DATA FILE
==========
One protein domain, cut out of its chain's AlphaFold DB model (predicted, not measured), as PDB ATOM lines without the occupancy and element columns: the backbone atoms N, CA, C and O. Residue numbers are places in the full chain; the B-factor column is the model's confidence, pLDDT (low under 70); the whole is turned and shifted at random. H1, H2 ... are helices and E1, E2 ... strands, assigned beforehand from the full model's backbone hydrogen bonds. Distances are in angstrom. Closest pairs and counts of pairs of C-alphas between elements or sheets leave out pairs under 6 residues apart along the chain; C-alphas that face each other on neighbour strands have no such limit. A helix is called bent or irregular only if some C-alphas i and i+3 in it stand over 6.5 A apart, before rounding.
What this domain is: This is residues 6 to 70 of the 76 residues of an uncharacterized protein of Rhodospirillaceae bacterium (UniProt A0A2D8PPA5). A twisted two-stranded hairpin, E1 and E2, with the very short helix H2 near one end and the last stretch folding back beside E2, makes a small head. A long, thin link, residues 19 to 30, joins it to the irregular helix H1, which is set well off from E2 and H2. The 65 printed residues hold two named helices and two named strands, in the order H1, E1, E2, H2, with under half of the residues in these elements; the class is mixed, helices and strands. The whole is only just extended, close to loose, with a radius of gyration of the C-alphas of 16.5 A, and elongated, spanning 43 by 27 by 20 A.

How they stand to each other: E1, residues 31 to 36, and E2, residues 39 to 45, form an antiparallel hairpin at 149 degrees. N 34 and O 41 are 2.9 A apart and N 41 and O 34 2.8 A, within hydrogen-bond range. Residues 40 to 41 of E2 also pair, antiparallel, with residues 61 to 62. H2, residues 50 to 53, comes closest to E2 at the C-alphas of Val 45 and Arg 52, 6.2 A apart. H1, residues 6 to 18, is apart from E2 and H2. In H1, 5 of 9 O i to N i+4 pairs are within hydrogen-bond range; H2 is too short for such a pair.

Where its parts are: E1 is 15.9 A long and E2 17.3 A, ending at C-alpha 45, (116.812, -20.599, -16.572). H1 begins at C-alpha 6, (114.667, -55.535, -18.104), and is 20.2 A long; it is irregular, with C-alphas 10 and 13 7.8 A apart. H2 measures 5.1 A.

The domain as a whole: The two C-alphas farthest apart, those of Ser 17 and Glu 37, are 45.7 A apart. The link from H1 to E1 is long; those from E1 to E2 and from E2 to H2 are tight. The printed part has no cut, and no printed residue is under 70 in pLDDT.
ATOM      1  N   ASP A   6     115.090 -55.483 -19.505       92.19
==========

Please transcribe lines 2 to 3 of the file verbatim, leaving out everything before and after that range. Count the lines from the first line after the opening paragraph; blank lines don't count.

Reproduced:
How they stand to each other: E1, residues 31 to 36, and E2, residues 39 to 45, form an antiparallel hairpin at 149 degrees. N 34 and O 41 are 2.9 A apart and N 41 and O 34 2.8 A, within hydrogen-bond range. Residues 40 to 41 of E2 also pair, antiparallel, with residues 61 to 62. H2, residues 50 to 53, comes closest to E2 at the C-alphas of Val 45 and Arg 52, 6.2 A apart. H1, residues 6 to 18, is apart from E2 and H2. In H1, 5 of 9 O i to N i+4 pairs are within hydrogen-bond range; H2 is too short for such a pair.

Where its parts are: E1 is 15.9 A long and E2 17.3 A, ending at C-alpha 45, (116.812, -20.599, -16.572). H1 begins at C-alpha 6, (114.667, -55.535, -18.104), and is 20.2 A long; it is irregular, with C-alphas 10 and 13 7.8 A apart. H2 measures 5.1 A.